Sinkholes are a simple matter of cause and effect. Urban sinkholes may be directly traced to underground water main breaks or collapsed sewer pipelines, into which city sidewalks crumple in the absence of any structural support. In more rural areas, such catastrophes might be attributed to abandoned mine shafts or salt caverns that can't take the weight anymore. These types of sinkholes are heavily influenced by human action, but most sinkholes are unpredictable, inevitable natural occurrences.

Florida is so prone to sinkholes because it has the misfortune of being built upon a foundation of limestone—solid rock, but the kind that is easily dissolved by acidic rain or groundwater. The karst process, in which the mildly acidic water wears away at fractures in the limestone, leaves empty space where there used to be stone, and even the residue is washed away. Any loose soil, grass, or—for example—luxury condominiums perched atop the hole in the ground aren't left with much support. Just as a house built on a weak foundation is more likely to collapse, the same is true of the ground itself. Gravity eventually takes its toll, aided by natural erosion, and so the hole begins to sink.

About 10 percent of the world's landscape is composed of karst regions. Despite being common, sinkholes' unforeseeable nature serves as proof that the ground beneath our feet may not be as solid as we think.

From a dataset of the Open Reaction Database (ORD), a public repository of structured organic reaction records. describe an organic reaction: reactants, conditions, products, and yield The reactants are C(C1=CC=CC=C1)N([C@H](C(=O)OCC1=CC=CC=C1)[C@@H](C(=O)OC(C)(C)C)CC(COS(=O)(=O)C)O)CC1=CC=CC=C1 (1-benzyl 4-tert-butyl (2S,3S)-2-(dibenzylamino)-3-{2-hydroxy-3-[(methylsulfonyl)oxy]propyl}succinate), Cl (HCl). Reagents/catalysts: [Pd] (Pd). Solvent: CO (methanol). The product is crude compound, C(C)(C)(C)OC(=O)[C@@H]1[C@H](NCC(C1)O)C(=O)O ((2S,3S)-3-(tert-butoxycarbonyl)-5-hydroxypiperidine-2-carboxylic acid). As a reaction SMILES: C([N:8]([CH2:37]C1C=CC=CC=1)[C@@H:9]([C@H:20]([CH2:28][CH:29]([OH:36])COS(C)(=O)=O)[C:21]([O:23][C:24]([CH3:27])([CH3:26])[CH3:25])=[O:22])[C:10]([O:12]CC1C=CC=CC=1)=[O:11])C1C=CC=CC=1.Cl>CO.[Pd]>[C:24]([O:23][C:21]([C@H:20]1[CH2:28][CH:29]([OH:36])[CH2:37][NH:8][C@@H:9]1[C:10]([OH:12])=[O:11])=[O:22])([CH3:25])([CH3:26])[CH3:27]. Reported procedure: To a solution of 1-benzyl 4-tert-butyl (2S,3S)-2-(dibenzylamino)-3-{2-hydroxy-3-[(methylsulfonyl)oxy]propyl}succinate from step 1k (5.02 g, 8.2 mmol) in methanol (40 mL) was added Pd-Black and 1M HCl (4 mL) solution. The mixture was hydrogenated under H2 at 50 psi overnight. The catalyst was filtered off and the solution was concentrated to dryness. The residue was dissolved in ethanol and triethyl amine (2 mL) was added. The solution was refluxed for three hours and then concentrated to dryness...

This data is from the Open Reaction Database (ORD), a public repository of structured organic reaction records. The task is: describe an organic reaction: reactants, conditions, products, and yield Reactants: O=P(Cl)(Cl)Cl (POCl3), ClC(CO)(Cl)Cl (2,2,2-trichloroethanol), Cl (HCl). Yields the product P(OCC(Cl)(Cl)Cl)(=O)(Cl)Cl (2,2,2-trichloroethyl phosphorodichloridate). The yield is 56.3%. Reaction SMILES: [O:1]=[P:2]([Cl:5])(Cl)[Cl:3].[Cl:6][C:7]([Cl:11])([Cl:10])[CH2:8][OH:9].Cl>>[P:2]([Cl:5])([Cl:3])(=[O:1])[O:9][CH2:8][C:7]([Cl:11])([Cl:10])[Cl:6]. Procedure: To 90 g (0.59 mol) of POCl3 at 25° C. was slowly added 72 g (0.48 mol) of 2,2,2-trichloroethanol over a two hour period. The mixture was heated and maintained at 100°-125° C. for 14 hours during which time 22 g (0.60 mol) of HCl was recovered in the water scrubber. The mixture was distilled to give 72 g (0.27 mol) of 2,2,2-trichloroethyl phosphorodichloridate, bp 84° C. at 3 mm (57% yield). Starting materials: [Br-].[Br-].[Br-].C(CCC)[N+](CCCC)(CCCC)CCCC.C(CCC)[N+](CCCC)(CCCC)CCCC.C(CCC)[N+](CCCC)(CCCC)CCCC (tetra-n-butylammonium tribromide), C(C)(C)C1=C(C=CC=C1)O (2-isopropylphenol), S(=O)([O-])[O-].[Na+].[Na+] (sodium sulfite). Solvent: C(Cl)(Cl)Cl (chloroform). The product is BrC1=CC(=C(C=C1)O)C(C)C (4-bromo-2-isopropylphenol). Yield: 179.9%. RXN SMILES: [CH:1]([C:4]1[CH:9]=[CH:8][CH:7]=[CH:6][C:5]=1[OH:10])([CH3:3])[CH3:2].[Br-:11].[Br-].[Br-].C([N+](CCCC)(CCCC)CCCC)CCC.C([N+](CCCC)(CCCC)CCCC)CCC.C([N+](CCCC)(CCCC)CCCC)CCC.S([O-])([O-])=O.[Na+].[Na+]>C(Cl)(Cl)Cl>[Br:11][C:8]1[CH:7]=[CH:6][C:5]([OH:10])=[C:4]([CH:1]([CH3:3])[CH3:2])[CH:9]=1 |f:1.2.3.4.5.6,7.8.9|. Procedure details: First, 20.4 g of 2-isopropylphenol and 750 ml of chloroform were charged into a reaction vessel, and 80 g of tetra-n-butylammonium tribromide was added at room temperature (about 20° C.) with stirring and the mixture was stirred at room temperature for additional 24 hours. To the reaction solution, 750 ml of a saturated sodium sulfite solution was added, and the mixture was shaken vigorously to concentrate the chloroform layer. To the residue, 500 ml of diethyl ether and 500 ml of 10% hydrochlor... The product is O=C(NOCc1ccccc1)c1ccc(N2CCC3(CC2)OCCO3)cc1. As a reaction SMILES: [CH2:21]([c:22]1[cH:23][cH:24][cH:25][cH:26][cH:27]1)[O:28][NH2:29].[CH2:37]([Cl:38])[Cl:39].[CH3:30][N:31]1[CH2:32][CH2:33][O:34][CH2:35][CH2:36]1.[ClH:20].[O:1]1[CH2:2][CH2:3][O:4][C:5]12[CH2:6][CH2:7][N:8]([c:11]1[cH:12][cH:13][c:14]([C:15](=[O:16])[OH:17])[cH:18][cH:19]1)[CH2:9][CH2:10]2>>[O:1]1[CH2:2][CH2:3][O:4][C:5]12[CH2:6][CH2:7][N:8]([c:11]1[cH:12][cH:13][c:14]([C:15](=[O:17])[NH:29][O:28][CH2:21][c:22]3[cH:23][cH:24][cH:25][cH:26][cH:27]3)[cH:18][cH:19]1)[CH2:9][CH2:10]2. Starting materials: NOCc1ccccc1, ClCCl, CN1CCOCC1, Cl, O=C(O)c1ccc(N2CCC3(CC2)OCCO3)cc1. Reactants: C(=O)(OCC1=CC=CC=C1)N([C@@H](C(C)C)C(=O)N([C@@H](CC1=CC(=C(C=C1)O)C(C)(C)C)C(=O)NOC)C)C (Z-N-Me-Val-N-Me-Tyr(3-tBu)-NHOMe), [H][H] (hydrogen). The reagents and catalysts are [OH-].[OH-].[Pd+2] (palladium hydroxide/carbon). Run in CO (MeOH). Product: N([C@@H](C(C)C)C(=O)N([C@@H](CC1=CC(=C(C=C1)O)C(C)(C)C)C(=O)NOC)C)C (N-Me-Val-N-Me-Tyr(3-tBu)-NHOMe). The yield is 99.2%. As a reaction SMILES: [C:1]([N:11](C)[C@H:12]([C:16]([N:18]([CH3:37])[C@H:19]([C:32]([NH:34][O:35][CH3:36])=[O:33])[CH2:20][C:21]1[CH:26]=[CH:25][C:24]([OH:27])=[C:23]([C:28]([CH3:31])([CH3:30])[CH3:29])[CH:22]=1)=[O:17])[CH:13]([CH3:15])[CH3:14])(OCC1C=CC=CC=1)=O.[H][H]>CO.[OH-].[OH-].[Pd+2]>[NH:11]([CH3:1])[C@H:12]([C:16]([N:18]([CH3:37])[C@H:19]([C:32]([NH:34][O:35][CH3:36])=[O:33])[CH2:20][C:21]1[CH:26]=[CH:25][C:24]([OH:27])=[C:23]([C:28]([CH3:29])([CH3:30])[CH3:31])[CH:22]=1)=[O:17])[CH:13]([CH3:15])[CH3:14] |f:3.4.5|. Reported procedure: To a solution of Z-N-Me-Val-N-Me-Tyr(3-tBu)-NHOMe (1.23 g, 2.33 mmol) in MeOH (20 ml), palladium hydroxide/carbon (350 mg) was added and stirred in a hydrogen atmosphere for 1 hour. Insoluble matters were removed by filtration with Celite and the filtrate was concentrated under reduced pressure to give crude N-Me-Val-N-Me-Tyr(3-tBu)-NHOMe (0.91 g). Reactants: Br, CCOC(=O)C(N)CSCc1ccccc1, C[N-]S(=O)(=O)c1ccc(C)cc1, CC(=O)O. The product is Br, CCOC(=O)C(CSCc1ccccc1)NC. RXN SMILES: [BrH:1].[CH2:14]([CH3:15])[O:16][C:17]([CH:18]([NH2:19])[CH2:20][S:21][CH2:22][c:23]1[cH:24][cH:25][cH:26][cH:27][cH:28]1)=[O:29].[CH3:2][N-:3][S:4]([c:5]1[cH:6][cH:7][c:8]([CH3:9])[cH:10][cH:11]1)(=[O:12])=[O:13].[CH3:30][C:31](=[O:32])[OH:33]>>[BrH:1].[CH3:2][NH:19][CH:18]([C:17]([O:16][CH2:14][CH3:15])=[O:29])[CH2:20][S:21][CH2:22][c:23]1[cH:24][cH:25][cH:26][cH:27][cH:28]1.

A version of this story originally ran in 2014.

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Big Questions
How Are Speed Limits Set?
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When driving down a road where speed limits are oppressively low, or high enough to let drivers get away with reckless behavior, it's easy to blame the government for getting it wrong. But you and your fellow drivers play a bigger a role in determining speed limits than you might think.

Before cities can come up with speed limit figures, they first need to look at how fast motorists drive down certain roads when there are no limitations. According to The Sacramento Bee, officials conduct speed surveys on two types of roads: arterial roads (typically four-lane highways) and collector streets (two-lane roads connecting residential areas to arterials). Once the data has been collected, they toss out the fastest 15 percent of drivers. The thinking is that this group is probably going faster than what's safe and isn't representative of the average driver. The sweet spot, according to the state, is the 85th percentile: Drivers in this group are thought to occupy the Goldilocks zone of safety and efficiency.

Officials use whatever speed falls in the 85th percentile to set limits for that street, but they do have some wiggle room. If the average speed is 33 mph, for example, they’d normally round up to 35 or down to 30 to reach the nearest 5-mph increment. Whether they decide to make the number higher or lower depends on other information they know about that area. If there’s a risky turn, they might decide to round down and keep drivers on the slow side.

A road’s crash rate also comes into play: If the number of collisions per million miles traveled for that stretch of road is higher than average, officials might lower the speed limit regardless of the 85th percentile rule. Roads that have a history of accidents might also warrant a special signal or sign to reinforce the new speed limit.

For other types of roads, setting speed limits is more of a cut-and-dry process. Streets that run through school zones, business districts, and residential areas are all assigned standard speed limits that are much lower than what drivers might hit if given free rein.

Have you got a Big Question you'd like us to answer? If so, let us know by emailing us at bigquestions@mentalfloss.com.